Wednesday, April 28, 2010
Sunday, April 25, 2010
I purchased "Masterpiece" by Elise Broach at the bookstore yesterday. I started reading while waiting for my mother to finish her shopping. What a cute book. It may be sold as a children's book, but it explores friendship in a way that we should all understand.
Friday, April 23, 2010
Wednesday, April 21, 2010
Sunday, April 18, 2010
If you look you may find beauty! Mollie and I saw many signs of spring during our Sunday morning walk. Mollie is getting more patient with my stopping to take pictures. The clouds were lovely. And while trees are blooming in town, the canyon is about two week behind. So I get to enjoy spring twice. I hope that you will take a moment in your day to look for beauty!
Wednesday, April 7, 2010
Tuesday, April 6, 2010
Monday, April 5, 2010
Sunday, April 4, 2010
Saturday, April 3, 2010
Eastering has been a tradition in my family. My grandfather loved the tradition. On the Saturday before Easter, he would have the grandchildren, their parents and friends all dress warmly for an eastering outing.
The grandchildren would climb into his work truck, an old green Ford with Bachman Plumbing painted on the cab door. The parents would get into their cars. We would all drive as a caravan to the foothills.
On the way, grandpa would always choose to drive through a creek. He would stop in the middle, tell all the children in the truck bed he was stuck and make them get out to push. This usually lead to at least one or two of the older children throwing in one of the other cousins (often my sister, she was always good at taking teasing).
On reaching the foothills, we would unload. Campfires would be started, hot dogs and marshmallows would be roasted accompanied by a picnic spread. After lunch, grandpa would take us for a hike.
On the hike we would collect snail shells, and drop oranges into an irrigation cistern to see from which pipe they would exit. We carved our initials in the oranges. Mmm, the fresh scent of orange peel. The oranges tasted better after being sent through the cold water in the irrigation pipes. Or may be it was just what we needed at that point in the hike. At a certain time in the hike grandpa would say it was time to return.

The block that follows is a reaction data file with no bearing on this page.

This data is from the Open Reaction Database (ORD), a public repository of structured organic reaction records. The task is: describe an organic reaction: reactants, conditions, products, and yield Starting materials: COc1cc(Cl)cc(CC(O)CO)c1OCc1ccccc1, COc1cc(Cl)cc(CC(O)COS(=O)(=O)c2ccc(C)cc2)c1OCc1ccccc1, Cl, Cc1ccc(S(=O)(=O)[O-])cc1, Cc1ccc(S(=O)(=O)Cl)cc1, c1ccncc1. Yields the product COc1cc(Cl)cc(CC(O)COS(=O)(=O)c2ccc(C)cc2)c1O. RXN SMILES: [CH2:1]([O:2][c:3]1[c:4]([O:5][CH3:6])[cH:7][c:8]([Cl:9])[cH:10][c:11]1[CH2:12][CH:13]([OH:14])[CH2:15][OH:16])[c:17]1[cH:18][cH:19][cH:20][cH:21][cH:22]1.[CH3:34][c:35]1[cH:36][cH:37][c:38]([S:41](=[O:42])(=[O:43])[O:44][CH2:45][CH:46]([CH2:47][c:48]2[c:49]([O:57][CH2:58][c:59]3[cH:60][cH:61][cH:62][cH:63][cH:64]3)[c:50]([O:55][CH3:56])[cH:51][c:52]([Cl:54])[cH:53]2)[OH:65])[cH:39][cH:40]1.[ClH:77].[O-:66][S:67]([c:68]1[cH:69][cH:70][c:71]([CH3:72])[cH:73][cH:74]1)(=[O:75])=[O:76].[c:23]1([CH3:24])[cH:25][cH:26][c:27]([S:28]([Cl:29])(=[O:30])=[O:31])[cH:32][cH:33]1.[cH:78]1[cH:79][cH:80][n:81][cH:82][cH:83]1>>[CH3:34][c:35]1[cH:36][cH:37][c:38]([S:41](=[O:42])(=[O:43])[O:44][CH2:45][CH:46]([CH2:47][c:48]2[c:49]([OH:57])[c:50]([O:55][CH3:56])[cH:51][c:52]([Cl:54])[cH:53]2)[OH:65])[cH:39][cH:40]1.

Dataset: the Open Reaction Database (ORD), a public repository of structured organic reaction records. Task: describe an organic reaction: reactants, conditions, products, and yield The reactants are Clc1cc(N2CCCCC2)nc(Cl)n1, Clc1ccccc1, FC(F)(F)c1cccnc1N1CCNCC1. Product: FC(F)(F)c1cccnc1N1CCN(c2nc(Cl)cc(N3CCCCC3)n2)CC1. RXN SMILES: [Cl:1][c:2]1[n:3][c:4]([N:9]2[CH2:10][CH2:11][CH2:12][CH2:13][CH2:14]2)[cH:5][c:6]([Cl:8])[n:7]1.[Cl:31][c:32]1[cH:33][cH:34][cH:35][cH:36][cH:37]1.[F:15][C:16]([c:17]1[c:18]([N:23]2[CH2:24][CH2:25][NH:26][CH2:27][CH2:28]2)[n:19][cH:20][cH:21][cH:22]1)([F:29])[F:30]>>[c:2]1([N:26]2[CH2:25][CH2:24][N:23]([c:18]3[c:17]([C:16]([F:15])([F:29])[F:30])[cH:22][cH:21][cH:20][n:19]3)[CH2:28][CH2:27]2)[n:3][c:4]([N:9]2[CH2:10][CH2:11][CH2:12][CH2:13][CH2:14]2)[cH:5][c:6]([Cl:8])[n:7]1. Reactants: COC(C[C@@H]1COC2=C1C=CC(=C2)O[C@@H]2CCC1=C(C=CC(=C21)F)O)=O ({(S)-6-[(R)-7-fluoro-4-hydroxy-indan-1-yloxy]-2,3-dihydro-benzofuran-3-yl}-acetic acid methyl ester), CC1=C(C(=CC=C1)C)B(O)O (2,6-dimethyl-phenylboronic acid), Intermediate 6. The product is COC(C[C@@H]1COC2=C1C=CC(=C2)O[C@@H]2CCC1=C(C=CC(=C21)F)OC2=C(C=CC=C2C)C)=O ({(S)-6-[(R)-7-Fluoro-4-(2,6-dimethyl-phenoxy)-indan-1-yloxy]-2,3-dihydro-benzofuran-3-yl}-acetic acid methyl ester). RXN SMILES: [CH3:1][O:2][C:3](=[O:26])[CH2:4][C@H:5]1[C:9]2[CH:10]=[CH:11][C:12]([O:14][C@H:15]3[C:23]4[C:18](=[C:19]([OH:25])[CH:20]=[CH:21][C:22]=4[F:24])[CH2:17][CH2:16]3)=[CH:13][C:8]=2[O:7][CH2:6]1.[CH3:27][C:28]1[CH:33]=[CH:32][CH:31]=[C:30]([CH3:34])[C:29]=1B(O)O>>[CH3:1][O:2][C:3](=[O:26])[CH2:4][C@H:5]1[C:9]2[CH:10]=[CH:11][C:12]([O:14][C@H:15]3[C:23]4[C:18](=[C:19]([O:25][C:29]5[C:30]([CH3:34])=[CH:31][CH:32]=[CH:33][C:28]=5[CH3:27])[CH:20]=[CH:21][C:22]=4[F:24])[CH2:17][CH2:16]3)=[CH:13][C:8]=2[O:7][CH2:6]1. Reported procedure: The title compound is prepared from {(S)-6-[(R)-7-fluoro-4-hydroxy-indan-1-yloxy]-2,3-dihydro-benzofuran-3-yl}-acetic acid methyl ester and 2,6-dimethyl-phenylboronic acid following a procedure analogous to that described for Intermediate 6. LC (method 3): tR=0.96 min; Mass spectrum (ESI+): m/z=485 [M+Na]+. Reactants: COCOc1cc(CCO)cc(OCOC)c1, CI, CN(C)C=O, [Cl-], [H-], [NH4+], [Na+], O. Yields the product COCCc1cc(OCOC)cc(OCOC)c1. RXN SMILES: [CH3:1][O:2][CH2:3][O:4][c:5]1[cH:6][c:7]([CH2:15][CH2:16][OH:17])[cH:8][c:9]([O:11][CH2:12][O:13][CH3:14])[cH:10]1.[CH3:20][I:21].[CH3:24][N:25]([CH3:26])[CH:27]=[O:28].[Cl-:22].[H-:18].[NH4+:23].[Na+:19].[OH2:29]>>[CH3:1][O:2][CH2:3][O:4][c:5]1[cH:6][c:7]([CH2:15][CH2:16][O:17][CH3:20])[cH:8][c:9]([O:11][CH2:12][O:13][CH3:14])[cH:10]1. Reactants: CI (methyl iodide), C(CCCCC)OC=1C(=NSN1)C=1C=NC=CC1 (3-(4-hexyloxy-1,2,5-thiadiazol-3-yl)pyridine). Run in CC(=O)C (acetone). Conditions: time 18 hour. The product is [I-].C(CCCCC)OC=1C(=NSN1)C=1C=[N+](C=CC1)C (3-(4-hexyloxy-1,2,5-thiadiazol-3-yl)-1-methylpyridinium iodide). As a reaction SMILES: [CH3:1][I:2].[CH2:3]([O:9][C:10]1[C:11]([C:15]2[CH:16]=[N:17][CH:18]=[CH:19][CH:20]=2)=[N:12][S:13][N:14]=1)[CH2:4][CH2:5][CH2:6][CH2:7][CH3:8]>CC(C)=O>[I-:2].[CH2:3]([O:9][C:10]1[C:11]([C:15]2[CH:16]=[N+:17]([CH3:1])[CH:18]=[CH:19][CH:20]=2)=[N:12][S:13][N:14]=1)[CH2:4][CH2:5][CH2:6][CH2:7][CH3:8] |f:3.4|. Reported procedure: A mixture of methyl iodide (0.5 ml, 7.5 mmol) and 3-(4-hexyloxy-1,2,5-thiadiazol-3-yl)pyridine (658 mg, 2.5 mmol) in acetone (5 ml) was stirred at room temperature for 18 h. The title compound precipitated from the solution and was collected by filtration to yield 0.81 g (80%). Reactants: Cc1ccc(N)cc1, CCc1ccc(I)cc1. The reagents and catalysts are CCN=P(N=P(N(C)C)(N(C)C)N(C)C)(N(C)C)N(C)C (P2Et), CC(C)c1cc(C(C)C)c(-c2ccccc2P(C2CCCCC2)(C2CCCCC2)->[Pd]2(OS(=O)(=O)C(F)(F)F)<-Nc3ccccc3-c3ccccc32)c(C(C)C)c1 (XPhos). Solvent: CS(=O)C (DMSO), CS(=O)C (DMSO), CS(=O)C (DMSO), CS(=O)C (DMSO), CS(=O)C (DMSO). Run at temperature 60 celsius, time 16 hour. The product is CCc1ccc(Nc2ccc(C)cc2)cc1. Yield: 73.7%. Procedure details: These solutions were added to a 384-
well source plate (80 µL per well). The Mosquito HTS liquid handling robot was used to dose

We would return to camp, at the camp grandma and our mothers would tell us that the Easter bunny had visited, and had hid our baskets. The Easter bunny hid baskets in trees, behind rocks, on fence post and a variety of other places. Our basket would be filled with candy and treats, which we would happily eat or trade on the return ride.
Our eastering tradition would also include buttercup hunts. We would stop at a sagebrush covered field and search for yellow bell Fritillarias. The children would call "here buttercup," and then call out when they found one. We would take bouquets of this flower to our mothers. Yellow bells use to be quite numerous. I did not find out until College that this flower grows from a corm and must go to seed to reproduce. In later years, we stopped this tradition.
Over the years the tradition has changed. After my grandfather passed away, my aunts and uncles started having their own eastering outings, preferring smaller family gathers. The memories of eastering with grandpa still remain. Recently my cousin and I enjoyed a moment or two discussing our eastering memories.
Today, my mother had an eastering outing for her grandchildren, children and friends. We skipped the hot dogs, but enjoyed a picnic inside as the weather was uncooperative. We had snow overnight.
We went for a hike. My brother took his 5 year old son in a "Radio Flyer" antique/old wagon; upon returning the Easter bunny had hidden baskets for all of us. Our baskets are not so filled with candy now, more often toys and games. A continuation of tradition....